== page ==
Facts about this animal
The Asian elephant differs from his African cousin in that the outline of the back is convex, with the highest points of the silhouette being the head and the hind quarters sloping, the large forehead and the smaller ears. The height at the shoulder in males is up to 330 cm, the head body-length is 550-640 cm. They can weight up to five tons (males). Females are smaller and lighter than males. The head is very large, the forehead is flat, vertical, with two humps on the top.
The surface of the trunk is rather smooth and there is a finger-like projection at the tip (above). The ears are relatively small and more or less pentagonal in shape. Females are nearly always, males sometimes without visible tusks. If they are present, they are curved and rather massive. The legs are shorter than in the African species. They have five nails on each fore foot, and four nails on each hind foot. The skin is smoother than in the African Elephant. The colour is dark grey to brown, often mottled about the forehead, ears, base of trunk and the chest with flesh-coloured blotches. The hair covering is scant, the hairs are long, stiff and bristly.
Did you know?
That the Asian elephant is more closely related to the mammoth, which became extinct about 3'000 years ago, than to the African elephant?
|Name (Scientific)||Elephas maximus|
|Name (English)||Asian Elephant|
|Name (French)||Eléphant d'Asie|
|Name (German)||Asiatischer Elefant|
|Name (Spanish)||Elefante asiático|
|Local names||Bahasa: Gajah
Hindi: Hathi (male), Hathni (female)
Tamil, AnaiMalay: Ana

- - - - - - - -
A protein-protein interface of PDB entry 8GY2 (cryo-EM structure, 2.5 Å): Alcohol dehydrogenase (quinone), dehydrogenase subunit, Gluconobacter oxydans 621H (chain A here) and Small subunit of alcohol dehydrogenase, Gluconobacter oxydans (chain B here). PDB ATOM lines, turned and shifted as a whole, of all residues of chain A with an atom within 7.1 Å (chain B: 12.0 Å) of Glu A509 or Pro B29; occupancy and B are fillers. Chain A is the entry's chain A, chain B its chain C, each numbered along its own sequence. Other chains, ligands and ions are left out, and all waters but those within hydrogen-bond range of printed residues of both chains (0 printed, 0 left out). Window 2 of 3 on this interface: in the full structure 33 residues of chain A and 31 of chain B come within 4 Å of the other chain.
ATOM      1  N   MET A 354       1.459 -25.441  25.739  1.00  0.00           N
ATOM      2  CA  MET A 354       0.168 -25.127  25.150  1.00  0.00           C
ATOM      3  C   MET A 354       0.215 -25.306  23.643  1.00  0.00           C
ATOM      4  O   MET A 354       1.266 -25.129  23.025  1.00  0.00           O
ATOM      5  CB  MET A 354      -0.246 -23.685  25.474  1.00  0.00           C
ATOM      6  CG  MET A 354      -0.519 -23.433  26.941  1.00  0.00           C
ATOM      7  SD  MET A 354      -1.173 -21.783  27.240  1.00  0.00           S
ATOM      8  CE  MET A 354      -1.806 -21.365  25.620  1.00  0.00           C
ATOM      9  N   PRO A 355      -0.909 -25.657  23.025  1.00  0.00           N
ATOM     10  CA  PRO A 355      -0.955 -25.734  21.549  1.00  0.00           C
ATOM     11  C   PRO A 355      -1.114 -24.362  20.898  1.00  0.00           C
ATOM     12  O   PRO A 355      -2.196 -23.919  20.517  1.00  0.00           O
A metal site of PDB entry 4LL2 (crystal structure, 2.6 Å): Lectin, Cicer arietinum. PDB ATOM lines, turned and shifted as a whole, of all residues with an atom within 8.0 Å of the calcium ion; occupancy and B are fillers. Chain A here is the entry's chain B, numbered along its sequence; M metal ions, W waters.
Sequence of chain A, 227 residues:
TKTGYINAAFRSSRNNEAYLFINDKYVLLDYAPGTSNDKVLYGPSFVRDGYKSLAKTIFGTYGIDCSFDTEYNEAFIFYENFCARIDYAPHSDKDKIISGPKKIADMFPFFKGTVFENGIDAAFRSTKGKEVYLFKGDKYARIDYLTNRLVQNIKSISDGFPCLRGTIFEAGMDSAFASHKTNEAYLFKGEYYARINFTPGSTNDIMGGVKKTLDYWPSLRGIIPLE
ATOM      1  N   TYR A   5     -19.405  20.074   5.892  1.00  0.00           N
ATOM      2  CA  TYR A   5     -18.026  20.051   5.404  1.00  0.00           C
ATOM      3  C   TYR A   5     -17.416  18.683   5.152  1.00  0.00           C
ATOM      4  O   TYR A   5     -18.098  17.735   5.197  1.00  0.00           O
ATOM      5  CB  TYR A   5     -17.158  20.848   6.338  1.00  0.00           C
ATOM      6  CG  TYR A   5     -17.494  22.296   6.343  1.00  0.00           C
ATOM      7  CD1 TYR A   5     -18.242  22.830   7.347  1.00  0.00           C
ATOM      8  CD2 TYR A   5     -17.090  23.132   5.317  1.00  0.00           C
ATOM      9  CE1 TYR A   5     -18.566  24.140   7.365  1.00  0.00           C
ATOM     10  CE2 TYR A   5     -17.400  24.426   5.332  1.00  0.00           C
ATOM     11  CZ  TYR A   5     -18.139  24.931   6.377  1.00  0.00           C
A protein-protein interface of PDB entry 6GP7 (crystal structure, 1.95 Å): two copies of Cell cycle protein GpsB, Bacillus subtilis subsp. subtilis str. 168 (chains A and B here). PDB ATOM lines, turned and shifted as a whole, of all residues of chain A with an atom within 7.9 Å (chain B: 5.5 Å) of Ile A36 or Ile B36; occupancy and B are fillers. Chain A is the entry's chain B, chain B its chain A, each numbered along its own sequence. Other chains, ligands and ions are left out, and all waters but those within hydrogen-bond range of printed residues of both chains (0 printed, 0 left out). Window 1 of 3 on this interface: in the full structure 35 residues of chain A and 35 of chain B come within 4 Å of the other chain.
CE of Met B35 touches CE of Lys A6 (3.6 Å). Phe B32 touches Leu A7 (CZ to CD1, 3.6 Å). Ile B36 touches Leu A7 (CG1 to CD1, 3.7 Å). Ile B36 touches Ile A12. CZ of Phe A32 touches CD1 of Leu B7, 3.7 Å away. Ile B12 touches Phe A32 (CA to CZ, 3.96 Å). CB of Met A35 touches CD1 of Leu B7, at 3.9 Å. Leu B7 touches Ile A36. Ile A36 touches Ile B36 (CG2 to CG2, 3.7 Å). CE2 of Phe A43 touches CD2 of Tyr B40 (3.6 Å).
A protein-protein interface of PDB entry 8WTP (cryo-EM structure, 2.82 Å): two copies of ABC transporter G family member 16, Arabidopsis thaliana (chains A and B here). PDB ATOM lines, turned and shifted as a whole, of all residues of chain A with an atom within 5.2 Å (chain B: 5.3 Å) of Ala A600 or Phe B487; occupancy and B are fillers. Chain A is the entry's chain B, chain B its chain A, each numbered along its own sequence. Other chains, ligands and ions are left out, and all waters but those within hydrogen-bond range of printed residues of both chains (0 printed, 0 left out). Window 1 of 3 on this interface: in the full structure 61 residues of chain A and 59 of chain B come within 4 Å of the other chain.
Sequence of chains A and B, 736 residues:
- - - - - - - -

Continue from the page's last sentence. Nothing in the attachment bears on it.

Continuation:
|CITES Status||Appendix I (Great Britain)|
|CMS Status||Not listed|
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|Range||Sri Lanka and parts of India, Southern China and Southeast Asia, including Sumatra and Borneo|
|Habitat||Jungle and scrub forest, preferring areas that combine grass with low woody plants and trees.|
|Wild population||Approx. 40000-50000 and decreasing (IUCN Red List 2011)|
|Zoo population||475 reported to ISIS In Europe, 75 zoos with a total of some 260 elephants participate in the EEP|
In the Zoo
How this animal should be transported
For air transport, Container Note 71 of the IATA Live Animals Regulations, should be followed.
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Why do zoos keep this animal
Elephants are among the most emotive megafauna species. They are one of the great attractions for zoo visitors, and thus an ideal flagship species for the conservation of the shrinking South/South-East Asian jungle and its many threatened inhabitants.
The Asian elephant is rated endangered by IUCN and it is listed in Appendix I of CITES. Zoos therefore undetake efforts to establish a self-sustaining ex situ population through coordinated breeding programmes managed at the regional level. As a result of this programmes, average group size and the percentage of institutions keeping elephant bulls are steadily increasing.
Although the Asian elephant is not primarily in the focus of the illegal ivory trade, it provides an opportunity for addressing the problem of illegal trade in ivory and may succeed in influencing consumer behaviour.
Zoos may also keep elephants for animal welfare reasons by accepting to care for elephants kept under less suitable conditions in other zoos, circuses or by artists.